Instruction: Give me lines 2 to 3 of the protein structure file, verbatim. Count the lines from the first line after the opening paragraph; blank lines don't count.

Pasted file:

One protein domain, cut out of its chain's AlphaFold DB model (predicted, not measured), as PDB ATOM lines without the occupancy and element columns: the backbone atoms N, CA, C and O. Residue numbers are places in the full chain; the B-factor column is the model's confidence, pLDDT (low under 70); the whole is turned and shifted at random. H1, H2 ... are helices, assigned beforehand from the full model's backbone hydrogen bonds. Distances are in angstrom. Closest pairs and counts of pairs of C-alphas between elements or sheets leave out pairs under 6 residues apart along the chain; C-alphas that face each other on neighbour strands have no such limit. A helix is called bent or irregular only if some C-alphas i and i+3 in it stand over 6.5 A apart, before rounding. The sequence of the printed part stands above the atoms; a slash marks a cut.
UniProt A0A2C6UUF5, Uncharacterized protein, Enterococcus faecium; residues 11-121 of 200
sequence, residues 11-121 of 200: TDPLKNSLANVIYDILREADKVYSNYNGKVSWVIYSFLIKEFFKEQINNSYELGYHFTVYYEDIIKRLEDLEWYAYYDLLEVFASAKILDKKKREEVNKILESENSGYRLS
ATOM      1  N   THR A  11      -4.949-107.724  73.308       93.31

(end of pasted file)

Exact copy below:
sequence, residues 11-121 of 200: TDPLKNSLANVIYDILREADKVYSNYNGKVSWVIYSFLIKEFFKEQINNSYELGYHFTVYYEDIIKRLEDLEWYAYYDLLEVFASAKILDKKKREEVNKILESENSGYRLS
ATOM      1  N   THR A  11      -4.949-107.724  73.308       93.31